N501Y denotes a change from asparagine (N) to tyrosine (Y) in amino-acid position 501.[61] This change is believed by PHE to increase binding affinity because of its position inside the spike glycoprotein's receptor-binding domain, which binds ACE2 in human cells; data also support the hypothesis of increased binding affinity from this change.[73] Variants with N501Y include P.1 (Brazil/Japan),[65][54] Variant of Concern 202012/01 (UK), 501.V2 (South Africa), and COH.20G/501Y (Columbus, Ohio). This last became the dominant form of the virus in Columbus in late December 2020 and January and appears to have evolved independently of other variants.[74][75]


A highly flexible region in the receptor binding domain (RBD) of SARS-CoV-2, starting from residue 475 up to residue 485 was identified using bioinformatics and statistical methods in several studies. The University of Graz[76] and the Biotech Company Innophore[77] have shown in a recent publication, that structurally, the position S477 shows the highest flexibility among them.[78] At the same time, S477 is hitherto the most frequently exchanged amino acid residue in the RBDs of SARS-CoV-2 mutants. By using  molecular dynamics simulations of RBD during the binding process to hACE2 it has been shown, that both S477G and S477N strengthen the binding of the SARS-COV-2 spike with the hACE2 receptor. The vaccine developer BioNTech[79] referenced this amino acid exchange as relevant regarding future vaccine design in a preprint published in February 2021.[80]

New variant detection and assessment[edit]

On 26 January 2021, the British government said it would share its genomic sequencing capabilities with other countries in order to increase the genomic sequencing rate and trace new variants, and announced a "New Variant Assessment Platform".[81] As of January 2021, more than half of all genomic sequencing of COVID-19 was carried out in the UK.[82]

Differential vaccine effectiveness[edit]

A preliminary study by Pfizer, Inc. has indicated that there is, at most, only minor reduction of the company's mRNA vaccine effectiveness against different SARS-CoV-2 variants.[83] Another study of the effectiveness of the same Comirnaty vaccine against the Variant of Concern 202012/01 confirmed this.[84] According to the US CDC, most experts believe that, due to the nature of the virus, the emergence of variants that completely escape the immune response (both natural and vaccine induced) is considered unlikely.[20]

South Africa halted their deployment of the Oxford–AstraZeneca vaccine in early February after a study involving 2,000 people returned "disappointing" results against the local variant.[85]

T-cell immunity is under investigation as a potential solution to the problem of reduced effectiveness of vaccines against the relevant variants. Biotechnology firm Gritstone is experimenting to develop a vaccine aimed specifically at creating T-cell immunity.[86]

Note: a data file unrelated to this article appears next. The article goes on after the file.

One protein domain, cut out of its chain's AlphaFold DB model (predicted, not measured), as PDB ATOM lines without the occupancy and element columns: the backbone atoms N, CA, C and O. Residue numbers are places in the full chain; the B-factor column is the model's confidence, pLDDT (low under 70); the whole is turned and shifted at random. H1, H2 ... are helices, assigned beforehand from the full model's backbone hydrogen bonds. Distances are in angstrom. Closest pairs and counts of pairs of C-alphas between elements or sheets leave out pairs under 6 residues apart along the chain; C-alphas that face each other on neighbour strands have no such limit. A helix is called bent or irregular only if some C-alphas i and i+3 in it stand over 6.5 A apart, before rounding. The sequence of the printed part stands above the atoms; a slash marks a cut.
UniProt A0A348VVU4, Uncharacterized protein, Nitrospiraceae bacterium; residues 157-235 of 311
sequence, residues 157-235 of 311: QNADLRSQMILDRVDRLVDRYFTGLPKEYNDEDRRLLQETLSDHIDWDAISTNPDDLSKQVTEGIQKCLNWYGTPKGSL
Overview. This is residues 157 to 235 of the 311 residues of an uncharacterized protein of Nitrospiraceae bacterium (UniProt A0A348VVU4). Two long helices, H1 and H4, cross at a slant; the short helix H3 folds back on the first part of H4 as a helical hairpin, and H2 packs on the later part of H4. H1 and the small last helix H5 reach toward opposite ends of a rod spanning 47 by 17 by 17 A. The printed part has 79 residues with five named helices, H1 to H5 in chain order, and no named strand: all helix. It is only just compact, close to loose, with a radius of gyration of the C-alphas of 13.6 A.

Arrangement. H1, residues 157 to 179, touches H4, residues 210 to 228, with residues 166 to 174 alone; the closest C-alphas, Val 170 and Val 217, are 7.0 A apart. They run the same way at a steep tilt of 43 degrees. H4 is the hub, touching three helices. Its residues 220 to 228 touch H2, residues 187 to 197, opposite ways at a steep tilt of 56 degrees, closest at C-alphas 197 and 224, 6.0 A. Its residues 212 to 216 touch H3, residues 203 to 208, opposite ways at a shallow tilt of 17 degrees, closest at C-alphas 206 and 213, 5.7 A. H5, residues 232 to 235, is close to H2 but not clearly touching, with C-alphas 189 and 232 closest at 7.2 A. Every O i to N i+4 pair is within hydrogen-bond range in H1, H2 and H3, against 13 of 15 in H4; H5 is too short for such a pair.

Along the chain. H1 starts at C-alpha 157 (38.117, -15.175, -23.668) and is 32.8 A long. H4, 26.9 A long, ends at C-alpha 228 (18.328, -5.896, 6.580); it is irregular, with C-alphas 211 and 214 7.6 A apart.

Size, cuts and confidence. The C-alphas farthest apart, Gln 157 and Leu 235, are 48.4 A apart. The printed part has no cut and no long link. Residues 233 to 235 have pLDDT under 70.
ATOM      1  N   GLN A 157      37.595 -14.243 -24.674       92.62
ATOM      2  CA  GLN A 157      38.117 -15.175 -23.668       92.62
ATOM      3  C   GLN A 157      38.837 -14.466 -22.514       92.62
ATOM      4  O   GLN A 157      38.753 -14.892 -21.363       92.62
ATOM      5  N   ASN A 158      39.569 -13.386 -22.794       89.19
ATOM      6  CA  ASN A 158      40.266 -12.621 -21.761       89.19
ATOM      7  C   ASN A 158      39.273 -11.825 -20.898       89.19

On January 29, 2021, a deputy of the Moscow City Duma, Darya Besedina, turned to the Russian Minister of Health with a request to fund the study of new strains and conduct research on the effectiveness of Russian vaccines against these strains.[87] On February 10, 2021, the European Medicines Agency made a similar appeal to vaccine manufacturers.[88] On February 15, Russian President Vladimir Putin instructed the government to deploy the sequencing of the genomes of Russian SARS-CoV-2 strains within a month, allocate funds for these studies, and also check whether Russian vaccines are effective against new strains.[89]

On 19 February 2021, Pfizer announced its vaccine produced around 66% fewer antibodies than normal when combating the 501.V2 variant, but was still successful in neutralizing the virus.[90]


First detection Pangonomenclature Other names Notable mutations Evidence of clinical changes[note 1] Spread Ref.
Location Date Transmissibility Virulence Antigenicity
 Nigeria Aug 2020 B.1.1.207 P681H Localized [20]
 United Kingdom Sep 2020 B.1.1.7 VOC-202012/01, 20I/501Y.V1 N501Y, 69–70del, P681H Increased ~50% (NERVTAG) Potentially 30% more lethal (NERVTAG) Indications of ostensible reduced antigenic activity (ECDC) Global [20][91][36][73]
 Denmark Oct 2020 Cluster 5, ΔFVI-spike (SSI) Y453F, 69–70deltaHV Moderately decreased sensitivity to neutralising antibodies (WHO) Likely extinct [23][25][26]
 South Africa Dec 2020 B.1.351 501.V2, 20H/501Y.V2,
N501Y, K417N, E484K Increased 50% (ECDC) 21% reduction in antigenicity, but effective neutralisation (ECDC) Global [20][43][92][91][93][65][70]
Jan 2021 P.1 Descendant of B.1.1.28, VOC-202101/02 N501Y, E484K Likely increased (CDC) Overall reduction in effective neutralisation (ECDC) Global [92][94][54][95][70][91]
  1. ^ "—" denotes that no reliable sources could be found to cite.

See also[edit]


Explanatory notes
  1. ^ a b In another source, GISAID name a set of 7 clades without the O clade but including a GV clade.[6]
  2. ^ According to the WHO, "[l]ineages or clades can be defined based on viruses that share a phylogenetically determined common ancestor".[7]
  3. ^ As of January 2021, at least one of the following criteria must be met in order to count as a clade in the Nextstrain system (quote from source):[3]
    1. A clade reaches >20% global frequency for 2 or more months
    2. A clade reaches >30% regional frequency for 2 or more months
    3. A VOC (‘variant of concern’) is recognized (applies currently [6 January 2021] to 501Y.V1 and 501Y.V2)
  1. ^ a b c d e Zhukova, Anna; Blassel, Luc; Lemoine, Frédéric; Morel, Marie; Voznica, Jakub; Gascuel, Olivier (24 November 2020). "Origin, evolution and global spread of SARS-CoV-2". Comptes Rendus Biologies: 1–20. doi:10.5802/crbiol.29. PMID 33274614.
  2. ^ This table is an adaptation and expansion of Alm et al., figure 1.
  3. ^ a b c d Bedford, Trevor; Hodcroft, Emma B; Neher, Richard A (6 January 2021). "Updated Nextstrain SARS-CoV-2 clade naming strategy". Retrieved 19 January 2021.
  4. ^ a b c d Zhang, Wenjuan; Davis, Brian D.; Chen, Stephanie S.; Martinez, Jorge M Sincuir; Plummer, Jasmine T.; Vail, Eric (2021). "Emergence of a novel SARS-CoV-2 strain in Southern California, USA". doi:10.1101/2021.01.18.21249786. S2CID 231646931. Cite journal requires |journal= (help)
  5. ^ PANGO lineages-Lineage B.1.1.28, accessed 4 February 2021